How do you Determine which Cyber Risks are The Most Important to your Business?
Co-authored with Wayne Yan.
There is no one-size-fits-all answer to this question, as the cyber risks that are most important to your business will vary depending on your industry, the size of your company, and how interconnected your company is with other businesses and organizations.
As a business owner, you are likely aware of the many risks that come with operating a company. However, you may not be as familiar with the risks posed by cyberattacks. Cyberattacks are a growing threat to businesses of all sizes, and they can have a devastating impact on your business. There are a number of steps you can take to protect your business from cyberattacks, and it is important to be aware of the risks associated.
WATCH OUT! Is something that is commonly shouted out loud when danger is sensed. Danger lurks around us every day, some may say that danger happens to those who are unlucky. But is it so? What if there could be ways to minimize the dangers you are exposed to.
Have you ever thought about what danger is? Danger is the possibility of suffering harm or injury. It is nothing more but incidents happening that causes damage to us. A plate falling on you from a second floor sounds pretty painful, right? But what if it is a paper plate we are talking about? Not exactly worth mentioning for in my opinion. In this example, the impact or consequence of the incident changed drastically when the plate material changed.
How should you handle risk?
Risks is the possibility of loss or harm. The plate example showcases that different material falling would lead to different consequences; either getting seriously injured or not at all.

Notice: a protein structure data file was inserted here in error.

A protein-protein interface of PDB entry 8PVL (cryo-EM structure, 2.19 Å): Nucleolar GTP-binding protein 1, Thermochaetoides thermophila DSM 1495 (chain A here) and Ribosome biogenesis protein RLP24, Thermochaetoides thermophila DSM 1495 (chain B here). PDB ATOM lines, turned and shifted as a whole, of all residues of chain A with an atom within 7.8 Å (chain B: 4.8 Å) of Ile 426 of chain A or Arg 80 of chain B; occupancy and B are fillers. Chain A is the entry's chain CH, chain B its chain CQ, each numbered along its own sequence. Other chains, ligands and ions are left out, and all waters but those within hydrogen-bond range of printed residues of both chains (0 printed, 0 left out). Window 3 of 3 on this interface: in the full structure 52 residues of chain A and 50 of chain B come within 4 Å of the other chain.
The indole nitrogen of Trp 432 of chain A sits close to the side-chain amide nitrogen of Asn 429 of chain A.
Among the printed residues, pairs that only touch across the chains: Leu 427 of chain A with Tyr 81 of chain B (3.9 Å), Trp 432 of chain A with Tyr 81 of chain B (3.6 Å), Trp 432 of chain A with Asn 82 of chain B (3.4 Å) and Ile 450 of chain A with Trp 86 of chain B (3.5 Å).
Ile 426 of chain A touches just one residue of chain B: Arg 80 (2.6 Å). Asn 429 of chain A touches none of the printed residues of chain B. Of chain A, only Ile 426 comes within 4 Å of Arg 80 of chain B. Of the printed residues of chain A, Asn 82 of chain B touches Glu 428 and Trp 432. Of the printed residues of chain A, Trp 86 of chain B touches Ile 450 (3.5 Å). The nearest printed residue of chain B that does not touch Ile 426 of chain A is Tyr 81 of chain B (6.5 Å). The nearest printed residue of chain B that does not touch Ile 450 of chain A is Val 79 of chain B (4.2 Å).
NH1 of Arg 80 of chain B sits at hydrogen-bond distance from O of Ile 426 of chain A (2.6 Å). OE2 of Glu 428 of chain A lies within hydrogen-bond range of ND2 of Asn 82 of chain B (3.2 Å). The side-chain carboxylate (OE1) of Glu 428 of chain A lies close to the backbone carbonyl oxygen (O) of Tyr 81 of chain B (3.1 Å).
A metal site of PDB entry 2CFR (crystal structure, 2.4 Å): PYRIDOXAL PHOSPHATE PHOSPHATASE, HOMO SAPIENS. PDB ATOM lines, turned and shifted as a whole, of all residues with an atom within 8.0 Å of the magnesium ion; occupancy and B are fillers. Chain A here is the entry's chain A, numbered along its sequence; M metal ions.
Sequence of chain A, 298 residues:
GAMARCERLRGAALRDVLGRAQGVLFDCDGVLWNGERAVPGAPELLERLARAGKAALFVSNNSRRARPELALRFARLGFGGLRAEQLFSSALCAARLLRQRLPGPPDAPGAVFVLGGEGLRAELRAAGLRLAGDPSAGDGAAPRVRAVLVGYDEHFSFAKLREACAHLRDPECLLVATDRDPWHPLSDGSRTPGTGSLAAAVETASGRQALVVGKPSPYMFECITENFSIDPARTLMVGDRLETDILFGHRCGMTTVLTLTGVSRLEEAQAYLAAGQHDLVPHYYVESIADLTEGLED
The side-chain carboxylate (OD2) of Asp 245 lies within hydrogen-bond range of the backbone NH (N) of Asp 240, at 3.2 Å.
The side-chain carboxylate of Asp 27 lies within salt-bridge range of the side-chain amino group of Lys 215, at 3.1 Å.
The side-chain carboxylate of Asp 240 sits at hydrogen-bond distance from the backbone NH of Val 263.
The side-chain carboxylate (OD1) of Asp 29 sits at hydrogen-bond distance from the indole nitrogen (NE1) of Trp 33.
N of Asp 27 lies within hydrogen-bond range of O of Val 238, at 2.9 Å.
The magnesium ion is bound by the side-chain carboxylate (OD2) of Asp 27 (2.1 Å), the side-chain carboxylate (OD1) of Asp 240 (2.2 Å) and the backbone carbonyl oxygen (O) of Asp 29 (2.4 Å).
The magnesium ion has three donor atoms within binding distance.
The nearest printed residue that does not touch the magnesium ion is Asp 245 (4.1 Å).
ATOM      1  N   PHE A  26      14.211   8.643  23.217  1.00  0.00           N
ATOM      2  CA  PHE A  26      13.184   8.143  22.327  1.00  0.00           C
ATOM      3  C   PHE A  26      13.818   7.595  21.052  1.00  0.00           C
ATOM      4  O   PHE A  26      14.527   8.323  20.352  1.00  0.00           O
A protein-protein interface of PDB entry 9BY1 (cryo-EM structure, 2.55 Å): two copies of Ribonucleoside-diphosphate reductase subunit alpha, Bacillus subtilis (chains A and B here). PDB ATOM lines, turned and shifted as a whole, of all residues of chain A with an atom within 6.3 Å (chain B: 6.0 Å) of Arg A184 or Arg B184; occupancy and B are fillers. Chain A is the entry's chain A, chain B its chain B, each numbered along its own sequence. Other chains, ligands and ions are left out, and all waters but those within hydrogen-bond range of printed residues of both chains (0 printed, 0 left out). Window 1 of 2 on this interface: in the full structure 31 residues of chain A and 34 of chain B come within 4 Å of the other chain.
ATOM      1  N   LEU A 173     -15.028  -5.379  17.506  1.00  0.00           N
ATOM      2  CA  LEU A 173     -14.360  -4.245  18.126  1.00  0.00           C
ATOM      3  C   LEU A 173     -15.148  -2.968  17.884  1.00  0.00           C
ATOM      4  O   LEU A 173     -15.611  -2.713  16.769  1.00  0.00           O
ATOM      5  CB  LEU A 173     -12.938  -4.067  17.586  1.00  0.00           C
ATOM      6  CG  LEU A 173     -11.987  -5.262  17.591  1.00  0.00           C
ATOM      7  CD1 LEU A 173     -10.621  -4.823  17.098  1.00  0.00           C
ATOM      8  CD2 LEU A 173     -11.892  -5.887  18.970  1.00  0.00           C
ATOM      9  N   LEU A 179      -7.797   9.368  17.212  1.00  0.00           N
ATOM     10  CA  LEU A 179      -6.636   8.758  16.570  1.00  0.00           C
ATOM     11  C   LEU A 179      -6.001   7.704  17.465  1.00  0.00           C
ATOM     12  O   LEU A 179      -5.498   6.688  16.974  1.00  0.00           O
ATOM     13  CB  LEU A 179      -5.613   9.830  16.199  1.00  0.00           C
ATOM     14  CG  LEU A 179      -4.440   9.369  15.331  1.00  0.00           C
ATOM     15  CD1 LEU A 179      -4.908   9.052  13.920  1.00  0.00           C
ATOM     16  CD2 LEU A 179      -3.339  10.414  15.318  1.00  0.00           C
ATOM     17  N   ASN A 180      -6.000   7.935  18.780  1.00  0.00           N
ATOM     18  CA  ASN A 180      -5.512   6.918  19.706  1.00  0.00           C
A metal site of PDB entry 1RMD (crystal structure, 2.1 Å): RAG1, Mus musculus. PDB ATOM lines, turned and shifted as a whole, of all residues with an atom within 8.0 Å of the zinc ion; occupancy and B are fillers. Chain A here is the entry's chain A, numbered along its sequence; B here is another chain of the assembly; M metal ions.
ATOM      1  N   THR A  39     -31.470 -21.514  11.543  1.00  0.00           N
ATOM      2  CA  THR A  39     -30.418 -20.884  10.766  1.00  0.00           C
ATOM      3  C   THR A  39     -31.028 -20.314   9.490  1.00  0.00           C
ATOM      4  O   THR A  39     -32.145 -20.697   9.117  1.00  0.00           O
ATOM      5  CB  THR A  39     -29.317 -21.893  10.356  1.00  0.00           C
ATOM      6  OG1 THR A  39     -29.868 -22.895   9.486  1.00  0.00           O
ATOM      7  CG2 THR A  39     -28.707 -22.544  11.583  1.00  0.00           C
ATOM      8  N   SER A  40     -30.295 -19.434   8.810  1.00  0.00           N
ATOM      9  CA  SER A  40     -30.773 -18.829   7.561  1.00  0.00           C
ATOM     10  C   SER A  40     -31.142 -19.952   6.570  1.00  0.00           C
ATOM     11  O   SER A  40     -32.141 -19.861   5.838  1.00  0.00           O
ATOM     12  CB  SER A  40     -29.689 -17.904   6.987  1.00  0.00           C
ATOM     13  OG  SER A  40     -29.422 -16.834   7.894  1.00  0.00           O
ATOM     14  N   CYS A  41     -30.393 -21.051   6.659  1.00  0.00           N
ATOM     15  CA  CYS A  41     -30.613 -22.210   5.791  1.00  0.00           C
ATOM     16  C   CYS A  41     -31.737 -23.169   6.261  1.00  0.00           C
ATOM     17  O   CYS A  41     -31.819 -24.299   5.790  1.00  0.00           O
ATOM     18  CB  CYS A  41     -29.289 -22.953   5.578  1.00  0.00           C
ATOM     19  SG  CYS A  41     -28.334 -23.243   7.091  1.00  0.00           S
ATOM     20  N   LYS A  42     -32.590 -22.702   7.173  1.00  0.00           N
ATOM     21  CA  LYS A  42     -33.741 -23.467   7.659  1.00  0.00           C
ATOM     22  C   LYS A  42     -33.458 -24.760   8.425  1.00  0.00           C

At different times of the day, we would apply risk management in making a decision. When we hear a suspicious noise outside in the middle of the night, instead of investigating it ourselves, we would either choose to ignore it or call the police for help. It could be deciding to have spicy food or not. You would probably know if your body were able to tolerate which level of spice before it affects your digestion.
By doing so, we are managing the risk of being in danger by making a decision to transfer or share the responsibility.
In the business world, danger can present itself in many forms such as financial risk, legal risk, and even cyber risk. Many business owners are so focused on making their businesses successful that they often overlook these potential dangers. Cyber risks are one such danger. Cyber risks can be defined as the probability of a threat exploiting vulnerabilities in an information system and causing harm. In other words, it is the possibility of your business’s confidential information being stolen or leaked or your business operations being disrupted among others.